Economic uncertainty impacts every person a different way. Sometimes it affects one person several ways. Men like Warren Buffet capitalize on it, Jim Cramer obsesses about it and yells accordingly, and others try to avoid it if they can.
The LeBron James economy, where uncertainty reigns as the chief export, has affected people like Jonathan Hernandez in as many different ways.
Add Hernandez to the list of people who are being asked where James will be playing this fall. He does not know any secrets and does not have any inside sources, but neither do many of the media personalities who have debated James’ next step since he opted out of his contract with the Miami Heat two weeks ago.
NBA Insiders have racked up followers thanks to the uncertainty, but Hernandez and others have been affected in worse ways.
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Just after 7 p.m. on Wednesday, as James discussed his future with Pat Riley in Las Vegas, Hernandez stands behind the counter at Sports Fan-attic in Dolphin Mall, looking up at a wall of James jerseys with an uncertain future.
The jerseys have been one of the store’s most popular items for the past four years, along with the James socks, posters and shot glasses the store also sells. But now they just hang there, even after the store’s recent 25 percent-off special.
Down the hall, a James poster stands in a Nike outlet and a Fathead wall decal depicting the Heat star is the centerpiece of an official Miami Heat store. They could come down at any moment, but for now they remain untouched, just like the jerseys.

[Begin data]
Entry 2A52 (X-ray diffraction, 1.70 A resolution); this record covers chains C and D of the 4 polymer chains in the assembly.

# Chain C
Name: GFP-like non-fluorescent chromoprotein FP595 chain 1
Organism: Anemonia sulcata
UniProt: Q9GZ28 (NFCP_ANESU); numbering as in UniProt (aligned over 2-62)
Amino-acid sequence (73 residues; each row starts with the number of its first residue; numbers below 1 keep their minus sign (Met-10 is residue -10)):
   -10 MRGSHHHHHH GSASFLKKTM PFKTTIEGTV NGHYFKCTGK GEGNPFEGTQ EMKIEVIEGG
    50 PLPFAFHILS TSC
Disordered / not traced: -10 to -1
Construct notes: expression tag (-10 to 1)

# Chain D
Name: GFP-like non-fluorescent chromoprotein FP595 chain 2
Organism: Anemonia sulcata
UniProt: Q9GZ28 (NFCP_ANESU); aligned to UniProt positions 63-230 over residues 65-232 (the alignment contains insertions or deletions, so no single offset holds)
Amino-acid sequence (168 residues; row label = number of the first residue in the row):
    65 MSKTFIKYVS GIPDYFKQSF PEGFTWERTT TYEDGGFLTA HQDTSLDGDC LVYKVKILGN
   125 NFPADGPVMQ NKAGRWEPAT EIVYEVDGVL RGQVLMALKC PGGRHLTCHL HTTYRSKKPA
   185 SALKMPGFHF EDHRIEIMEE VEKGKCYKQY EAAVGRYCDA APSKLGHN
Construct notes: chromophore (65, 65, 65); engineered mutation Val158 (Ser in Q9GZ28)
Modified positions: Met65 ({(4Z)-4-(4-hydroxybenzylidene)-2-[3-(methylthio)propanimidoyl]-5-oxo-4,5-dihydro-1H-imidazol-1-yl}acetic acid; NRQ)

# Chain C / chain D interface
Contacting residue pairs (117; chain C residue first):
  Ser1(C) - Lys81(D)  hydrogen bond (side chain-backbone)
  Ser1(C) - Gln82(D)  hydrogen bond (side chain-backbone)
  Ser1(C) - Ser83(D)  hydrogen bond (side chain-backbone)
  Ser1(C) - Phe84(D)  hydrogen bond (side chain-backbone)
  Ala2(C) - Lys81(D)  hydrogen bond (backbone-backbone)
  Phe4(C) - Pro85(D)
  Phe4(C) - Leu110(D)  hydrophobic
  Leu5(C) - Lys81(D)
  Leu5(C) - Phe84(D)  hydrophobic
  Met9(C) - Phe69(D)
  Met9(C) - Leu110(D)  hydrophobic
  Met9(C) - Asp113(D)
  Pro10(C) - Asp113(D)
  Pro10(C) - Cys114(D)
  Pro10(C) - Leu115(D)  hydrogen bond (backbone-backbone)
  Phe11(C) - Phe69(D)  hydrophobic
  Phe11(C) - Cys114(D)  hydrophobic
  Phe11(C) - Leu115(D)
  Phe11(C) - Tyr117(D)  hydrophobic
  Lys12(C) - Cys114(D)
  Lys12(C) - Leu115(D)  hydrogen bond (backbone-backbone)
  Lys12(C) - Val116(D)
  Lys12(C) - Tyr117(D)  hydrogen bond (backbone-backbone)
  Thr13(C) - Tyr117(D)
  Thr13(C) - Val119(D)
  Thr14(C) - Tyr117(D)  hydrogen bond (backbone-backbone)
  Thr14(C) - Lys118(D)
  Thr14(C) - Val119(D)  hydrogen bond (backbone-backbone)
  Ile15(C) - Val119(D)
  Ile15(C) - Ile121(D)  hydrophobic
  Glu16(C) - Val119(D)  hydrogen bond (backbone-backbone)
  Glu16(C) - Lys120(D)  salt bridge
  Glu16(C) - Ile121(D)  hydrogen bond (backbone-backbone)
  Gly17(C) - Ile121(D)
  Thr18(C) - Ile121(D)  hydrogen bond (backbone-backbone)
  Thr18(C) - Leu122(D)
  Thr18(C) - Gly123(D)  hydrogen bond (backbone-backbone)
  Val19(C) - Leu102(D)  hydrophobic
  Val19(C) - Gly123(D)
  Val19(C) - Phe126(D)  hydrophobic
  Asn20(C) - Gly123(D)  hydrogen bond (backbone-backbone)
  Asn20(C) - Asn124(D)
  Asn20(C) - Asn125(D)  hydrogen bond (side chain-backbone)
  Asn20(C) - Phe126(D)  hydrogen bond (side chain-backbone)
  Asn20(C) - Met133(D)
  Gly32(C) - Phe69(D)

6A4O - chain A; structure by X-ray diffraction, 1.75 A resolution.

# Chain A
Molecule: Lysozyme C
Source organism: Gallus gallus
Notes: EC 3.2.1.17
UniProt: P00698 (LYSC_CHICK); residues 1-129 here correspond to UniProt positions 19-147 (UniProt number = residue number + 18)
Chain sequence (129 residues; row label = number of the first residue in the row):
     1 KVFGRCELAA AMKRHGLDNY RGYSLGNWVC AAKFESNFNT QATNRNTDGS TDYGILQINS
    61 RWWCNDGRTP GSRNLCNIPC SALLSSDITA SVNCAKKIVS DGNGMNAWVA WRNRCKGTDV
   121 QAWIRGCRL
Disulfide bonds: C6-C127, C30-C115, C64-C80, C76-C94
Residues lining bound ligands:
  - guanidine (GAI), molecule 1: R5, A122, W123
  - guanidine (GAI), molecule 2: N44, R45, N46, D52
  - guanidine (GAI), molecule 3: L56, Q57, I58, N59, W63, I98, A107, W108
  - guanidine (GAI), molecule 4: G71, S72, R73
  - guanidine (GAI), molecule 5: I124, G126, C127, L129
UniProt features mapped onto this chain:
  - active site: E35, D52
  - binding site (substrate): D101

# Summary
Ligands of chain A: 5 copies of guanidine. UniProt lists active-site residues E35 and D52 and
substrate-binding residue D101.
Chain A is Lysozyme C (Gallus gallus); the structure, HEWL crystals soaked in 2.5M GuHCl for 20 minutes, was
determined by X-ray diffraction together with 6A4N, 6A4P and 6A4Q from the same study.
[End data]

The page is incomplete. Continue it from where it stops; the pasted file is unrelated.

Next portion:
They look the same as they did when James was under contract with the Heat, but customers look at them differently now, an indication of their place in limbo, before walking by.
Each day that goes by without definitive news and each meeting with Riley that ends without a commitment by James makes the jerseys a riskier investment, so they sit waiting for news with everyone else.
One eventually makes its way to the counter in the hands of Diego Herrera, a Heat fan from Miami. He’s about to buy it. But then he pauses.
“Do you think he’s going to stay?” Herrera asks Hernandez.
“I think he will,” Hernandez responds.
Neither knows what is going on in the concurrent meeting in Vegas. They do not know whether James will emerge any minute with a decision. They do not know that he will leave and say nothing. They know nothing. But they cannot wait.
Explaining his rationale, Hernandez casts a glance at the TVs that returned to talking heads after the end of the Argentina-Netherlands World Cup soccer match.
“A lot of TV people are hyping Cleveland up, but why would he leave?” Hernandez said.
Questions on top of questions is the only way to discuss what has not happened.
Herrera hesitates and returns to the racks. Five minutes pass. He comes back and goes through with his purchase.
At the official Heat store, Glen Vaude Kouter chooses to neglect the James memorabilia and opts for a simple hat. He said he thinks James will go to Cleveland, but Vaude Kouter will remain a fan. The hat is a safe choice in a time of uncertainty.
Herrera admits he does not know what is going to happen, but he knows that everyone will want a jersey if James does come back. He is gambling that happens, but even if it does not, Herrera says he will not be ashamed to wear the jersey.